In Our Tools, Ourselves, we get to know fiber artisans of all walks, ages, styles and skill levels, by way of their tools. For more on the series, read the introduction.
Yay, Our Tools, Ourselves is back! Sorry for the unintended hiatus, but I’ve got lots of great makers lined up for the coming months, and I’m so pleased to be able to get things going again with none other than Carrie Bostick Hoge. You may know Carrie as an independent knit designer, as the photographer and art director of Quince and Co., or as the woman who does all of the above under her own brand, Madder. Carrie was one of the first people whose work I gravitated toward when I took up knitting, and I’ve always enjoyed the glimpses of her barn-studio on her blog. But having now seen the images she sent for this interview, I’m wondering if there’s some way I could secretly take up residence in there, like the kids in the “Mixed-Up Files.”
Be sure to follow Carrie’s blog, Swatch Diaries, and find her as “madder” at Pinterest and as “maddermade” on Twitter and Instagram. And thank you so much, Carrie, for this:
Do you knit, crochet, weave, spin, dye, sew … ?
I am a knitter and beginner sewer. My mom gave me several knitting lessons in my teens, but it wasn’t until my early twenties that knitting finally stuck and I became obsessed. I played at sewing even before I held a pair of needles. The birth of my daughter in 2011 reignited my desire to learn for real. I want to sew little clothes for her! I’m determined to become a more confident sewer.
Tell us about your tool preferences and peccadilloes.
I am very attached to my straight wood needles. (Although my cats love to chew on them—so naughty!) In fact, it was a pair of wood needles that changed my view of what knitting could be. My mom had plastic or metal needles, so that’s all I knew in regards to knitting tools. But one day I saw my boss-at-the-time’s wife knitting some raw single-ply wool with wood needles. This resonated with me — from that day on I knew I wanted to commit to learning to knit. I will use metal needles depending on the project, but I always begin with my wood straights if possible.
How do you store or organize your tools? Or do you?
I have a basket for my circulars and fabric organizers for my DPNs and straight needles. But, honestly, the fabric organizers quickly become unorganized because my daughter is drawn to them like magnets and is constantly pulling the needles out and using them as drum sticks. Between my cats and my kid, it’s very hard for me to preserve order with my needles.
How do you store or organize your works-in-progress?
I’m a basket lover, so there are lots of baskets in my studio and at my house. In the basket I usually store the project in a plastic bag to keep it protected. My barn-studio, sadly, has mice so if the plastic bag doesn’t seal, I might still be in trouble. I recently found a bag of yarn with acorns in it! Not good.
Are there any particularly prized possessions amongst your tools?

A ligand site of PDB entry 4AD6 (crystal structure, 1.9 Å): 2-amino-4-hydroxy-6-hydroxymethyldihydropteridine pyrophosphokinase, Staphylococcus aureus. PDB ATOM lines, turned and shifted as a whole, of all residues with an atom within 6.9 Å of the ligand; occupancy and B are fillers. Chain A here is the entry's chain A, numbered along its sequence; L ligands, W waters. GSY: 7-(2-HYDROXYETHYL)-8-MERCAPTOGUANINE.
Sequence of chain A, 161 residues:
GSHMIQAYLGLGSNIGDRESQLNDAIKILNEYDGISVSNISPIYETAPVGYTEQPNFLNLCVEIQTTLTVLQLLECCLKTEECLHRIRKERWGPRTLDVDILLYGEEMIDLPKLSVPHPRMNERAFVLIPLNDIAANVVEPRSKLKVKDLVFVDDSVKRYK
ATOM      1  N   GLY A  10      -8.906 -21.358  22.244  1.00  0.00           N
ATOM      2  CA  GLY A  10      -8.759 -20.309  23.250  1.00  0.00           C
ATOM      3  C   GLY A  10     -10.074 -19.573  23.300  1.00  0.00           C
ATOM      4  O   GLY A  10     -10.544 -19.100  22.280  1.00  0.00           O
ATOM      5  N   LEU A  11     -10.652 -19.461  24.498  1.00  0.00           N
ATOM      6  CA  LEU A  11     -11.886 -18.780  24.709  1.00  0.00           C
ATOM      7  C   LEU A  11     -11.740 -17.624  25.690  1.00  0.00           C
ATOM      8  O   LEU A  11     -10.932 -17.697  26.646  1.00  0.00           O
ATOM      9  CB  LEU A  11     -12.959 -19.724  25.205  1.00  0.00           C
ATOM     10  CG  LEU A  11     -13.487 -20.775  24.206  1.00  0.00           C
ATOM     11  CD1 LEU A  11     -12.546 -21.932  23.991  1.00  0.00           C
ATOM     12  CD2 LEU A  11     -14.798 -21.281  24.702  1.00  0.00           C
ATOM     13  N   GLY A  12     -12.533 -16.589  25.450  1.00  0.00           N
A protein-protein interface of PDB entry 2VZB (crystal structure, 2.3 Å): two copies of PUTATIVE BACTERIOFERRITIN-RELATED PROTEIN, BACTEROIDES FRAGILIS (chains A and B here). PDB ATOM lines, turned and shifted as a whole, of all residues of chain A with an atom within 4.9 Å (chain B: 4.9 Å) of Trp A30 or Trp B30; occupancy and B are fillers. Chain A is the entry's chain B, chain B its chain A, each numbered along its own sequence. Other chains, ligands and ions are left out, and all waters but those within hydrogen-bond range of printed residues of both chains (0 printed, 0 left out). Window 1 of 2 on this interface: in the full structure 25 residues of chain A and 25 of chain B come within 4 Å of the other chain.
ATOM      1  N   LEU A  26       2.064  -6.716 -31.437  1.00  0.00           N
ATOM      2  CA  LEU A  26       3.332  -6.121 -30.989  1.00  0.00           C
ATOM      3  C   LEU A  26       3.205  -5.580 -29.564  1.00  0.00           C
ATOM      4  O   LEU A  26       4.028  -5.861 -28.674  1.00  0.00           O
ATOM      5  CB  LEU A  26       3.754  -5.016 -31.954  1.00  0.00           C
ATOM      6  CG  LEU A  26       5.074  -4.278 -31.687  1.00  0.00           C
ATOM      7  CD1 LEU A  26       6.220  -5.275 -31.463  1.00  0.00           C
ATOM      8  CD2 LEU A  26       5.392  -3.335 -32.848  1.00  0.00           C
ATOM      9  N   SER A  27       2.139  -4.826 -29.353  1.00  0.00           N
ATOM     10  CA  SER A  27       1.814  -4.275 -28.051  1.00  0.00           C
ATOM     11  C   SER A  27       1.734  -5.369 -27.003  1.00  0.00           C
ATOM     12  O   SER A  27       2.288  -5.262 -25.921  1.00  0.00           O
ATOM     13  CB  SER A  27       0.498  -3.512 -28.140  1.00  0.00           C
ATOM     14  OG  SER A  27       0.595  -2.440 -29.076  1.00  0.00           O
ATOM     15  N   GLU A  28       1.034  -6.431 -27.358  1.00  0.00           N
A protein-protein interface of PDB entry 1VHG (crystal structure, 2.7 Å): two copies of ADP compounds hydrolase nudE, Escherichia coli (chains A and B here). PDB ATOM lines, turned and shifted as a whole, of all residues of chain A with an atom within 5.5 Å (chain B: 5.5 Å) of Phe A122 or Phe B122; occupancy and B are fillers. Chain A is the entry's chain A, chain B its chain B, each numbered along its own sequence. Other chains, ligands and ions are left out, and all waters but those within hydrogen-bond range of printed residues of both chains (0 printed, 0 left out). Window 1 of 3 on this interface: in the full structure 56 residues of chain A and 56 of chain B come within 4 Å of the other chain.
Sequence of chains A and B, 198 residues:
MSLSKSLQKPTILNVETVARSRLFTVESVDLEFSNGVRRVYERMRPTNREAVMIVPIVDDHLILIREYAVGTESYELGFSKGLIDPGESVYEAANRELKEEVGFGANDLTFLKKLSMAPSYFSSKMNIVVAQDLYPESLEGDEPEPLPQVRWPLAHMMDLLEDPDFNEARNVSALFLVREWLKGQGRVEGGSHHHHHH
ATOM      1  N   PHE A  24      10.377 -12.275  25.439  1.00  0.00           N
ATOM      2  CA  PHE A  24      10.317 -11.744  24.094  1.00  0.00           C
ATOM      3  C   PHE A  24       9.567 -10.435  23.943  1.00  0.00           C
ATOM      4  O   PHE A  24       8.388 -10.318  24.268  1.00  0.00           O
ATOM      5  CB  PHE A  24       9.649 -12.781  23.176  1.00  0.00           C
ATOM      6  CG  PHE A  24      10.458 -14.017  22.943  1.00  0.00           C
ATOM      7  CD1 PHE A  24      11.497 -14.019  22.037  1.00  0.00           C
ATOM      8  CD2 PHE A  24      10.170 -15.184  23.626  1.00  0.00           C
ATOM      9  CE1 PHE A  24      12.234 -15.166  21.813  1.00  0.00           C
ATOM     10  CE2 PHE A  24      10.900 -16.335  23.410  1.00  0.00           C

I have my grandmother’s sewing machine and a lot of her sewing notions that I treasure. I have a tin of her buttons, too, that I relish.
Also, I feel a little funny saying this, but I like knitting bags. I splurged on a tote that my friend Karen Gelardi designed and sold on Quince earlier this year. I also have a vintage bag that my mom used as her knitting bag and she passed it down to me. This one is really dear to me. I also have a small project tote that I made in a sewing class that I like.
Do you lend your tools?
Yes, I’m happy to share what I have with others.
What is your favorite place to knit?
I’ll knit anytime of day, anywhere. My favorite place to knit is at home on my couch, or in bed is nice, too. I love that knitting is portable — it’s one of the aspects of knitting that really sealed the deal as I was learning. Coming from photography, where you need expensive equipment and a darkroom with chemicals, it was such a relief to find the simplicity of knitting. You don’t need much — a pair of needles and some wool. So I try to make the most of knitting’s portability as much as possible. It makes me less anxious, too, when waiting, for instance, at the dentist’s office.
What effect do the seasons have on you?
I do a lot of planning, dreaming, thinking and playing in the spring and summer. This past summer, I collected quite a bit of fabric. Fabric inspires knitwear design ideas — I try to imagine the perfect handmade sweater for the piece of apparel I’m planning to sew. (Or dreaming that I’d like to sew.) With the first hint of cool weather, I’m usually back on the needles working on the ideas that brewed over the summer. I love Autumn; it’s my favorite time of year. And winters are quiet and meant for knitting.
Do you have a dark secret, guilty pleasure or odd quirk, where your fiber pursuits are concerned?
My guilty pleasure is fabric. Definitely fabric. And yarn, too, I have an enormous yarn stash that is quite overwhelming at times. Yarn that I’ve had for years from past jobs, from past Rhinebeck trips (!), and some hand-me-down yarn from friends and family. But, this coming year I’m going to try to knit and sew with what I have and will try, try, try not to accumulate any more for a while. I’ve run out of baskets.
What are you working on right now?
I’m working on so many projects for Madder at the moment! Right now I am working on finishing up a pattern called Uniform Cardigan. It is one pattern with several variations, so the knitter can build their own cardigan. Hopefully I’ll be able to release this in a couple weeks. In January I hope to release a small collection of sweaters for Ladies and Little Ladies. I’m pretty excited about this project and look forward to sharing more in the new year.
PREVIOUSLY in Our Tools, Ourselves: Kristine Vejar
Photos © Carrie Bostick Hoge